However, Hong Kong wobbles a bit at the landing. The narrative doesn’t allow for the climax of the story to stew quite long enough, which prevents the resolution of the plot from being as satisfying as it might otherwise be. The finale hits the ground sprinting and left me scratching my head at the number of important loose ends that were wrapped up with only a single sentence. One thing you really don’t want is for your story to leave people confused (unless that ambiguity is part of the point your work is trying to get across). It simply feels rushed and the finale of Hong Kong would have benefited from more time allowing the situation to truly sink in.


There are a few technical hurdles, too. The Unity engine that previous Shadowrun games have operated on sometimes suffers from hiccups that make a certain part of the isometric arena untargetable. Accompanying that annoyance are some staggeringly long load times (not Bloodbourne-long, but still sizable), even on high-end hardware. On top of those issues, it is possible to break your game on inventory screens by replacing required equipment. There seems to be no remedy for this besides restarting the game from your last save or checkpoint. For a game that heavily relies on text it is also more than a little strange that I encountered a few residual filler text portions that were still in the text. No, Shadowrun: Hong Kong, my name is not [Insert Player Name]. Or moments when the action on screen was being described incorrectly, which happened a couple of times toward the end. I know the text for this title must have been hugely long, but it would have benefited from another run through an editor.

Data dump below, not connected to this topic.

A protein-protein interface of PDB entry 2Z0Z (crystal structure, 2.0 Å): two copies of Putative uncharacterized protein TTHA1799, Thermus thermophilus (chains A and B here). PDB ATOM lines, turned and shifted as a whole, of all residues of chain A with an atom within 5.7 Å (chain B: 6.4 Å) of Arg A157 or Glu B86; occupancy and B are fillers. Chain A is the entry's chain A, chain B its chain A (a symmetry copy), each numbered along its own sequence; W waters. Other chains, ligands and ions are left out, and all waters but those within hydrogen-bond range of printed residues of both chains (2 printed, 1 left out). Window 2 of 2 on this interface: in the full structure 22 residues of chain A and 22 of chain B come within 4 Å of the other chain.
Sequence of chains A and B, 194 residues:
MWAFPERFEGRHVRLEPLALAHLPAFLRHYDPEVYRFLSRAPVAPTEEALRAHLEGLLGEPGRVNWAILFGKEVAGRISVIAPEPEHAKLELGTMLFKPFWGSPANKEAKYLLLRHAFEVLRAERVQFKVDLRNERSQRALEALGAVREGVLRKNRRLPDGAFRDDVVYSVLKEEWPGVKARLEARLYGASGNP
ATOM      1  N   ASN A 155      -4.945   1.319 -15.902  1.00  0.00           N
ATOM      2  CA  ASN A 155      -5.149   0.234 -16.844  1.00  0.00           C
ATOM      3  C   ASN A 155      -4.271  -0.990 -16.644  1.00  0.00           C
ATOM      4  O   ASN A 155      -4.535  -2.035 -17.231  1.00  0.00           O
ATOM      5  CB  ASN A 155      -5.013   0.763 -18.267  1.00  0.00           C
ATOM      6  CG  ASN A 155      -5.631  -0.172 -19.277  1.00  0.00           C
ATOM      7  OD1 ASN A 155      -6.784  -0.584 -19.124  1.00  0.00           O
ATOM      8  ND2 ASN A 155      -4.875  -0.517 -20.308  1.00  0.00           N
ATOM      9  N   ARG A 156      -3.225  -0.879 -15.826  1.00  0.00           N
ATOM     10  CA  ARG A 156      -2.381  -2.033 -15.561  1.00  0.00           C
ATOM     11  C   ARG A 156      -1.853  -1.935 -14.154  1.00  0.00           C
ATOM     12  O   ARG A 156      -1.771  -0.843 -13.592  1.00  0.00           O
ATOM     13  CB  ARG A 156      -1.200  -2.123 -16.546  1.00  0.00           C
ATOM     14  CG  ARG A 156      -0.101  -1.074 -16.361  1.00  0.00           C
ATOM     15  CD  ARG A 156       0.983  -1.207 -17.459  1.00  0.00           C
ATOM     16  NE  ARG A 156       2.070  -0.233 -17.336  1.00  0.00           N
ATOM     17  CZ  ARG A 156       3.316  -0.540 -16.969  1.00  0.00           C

Shadowrun: Hong Kong represents a high point for Harebrained Schemes. The writing and characters will stick with you after you’ve finished playing and leave you wanting more. Hong Kong is an ambitious project and it largely succeeds in achieving its goals, despite a wobbly ending and some jagged edges. The gameplay is solid and enjoyable, especially if you are a strategic gamer. There are always multiple routes through an area and multiple solutions to a puzzle. It manages to consistently feel rewarding. Only a few years ago people were worried that the increasing cost of game development could spell an end to games espousing big ideas with grand designs. Shadowrun: Hong Kong shows how unfounded those fears were, demonstrating exactly what a focused team with a smaller budget can accomplish. While the future might eventually involve a lot of shadows, for now – for gamers, developers, and certainly Harebrained Schemes – it looks promisingly bright.

The Breakdown


Art Design:                   



Replay Value:               

Is It Fun?:                      

Recommended For:   



Classic isometric RPG set in the Shadowrun universe

A much more colorful adventure than Returns or Dragonfall


Moody electronic music

Functional controls that occasionally don't cooperate



The rough edges don't detract from the fun to be had here

Those who thrive on story-driven games and strategy

Shadowrun: Hong Kong was reviewed on PC and is available now.

Review originally appeared on 08/31/15

bottom of page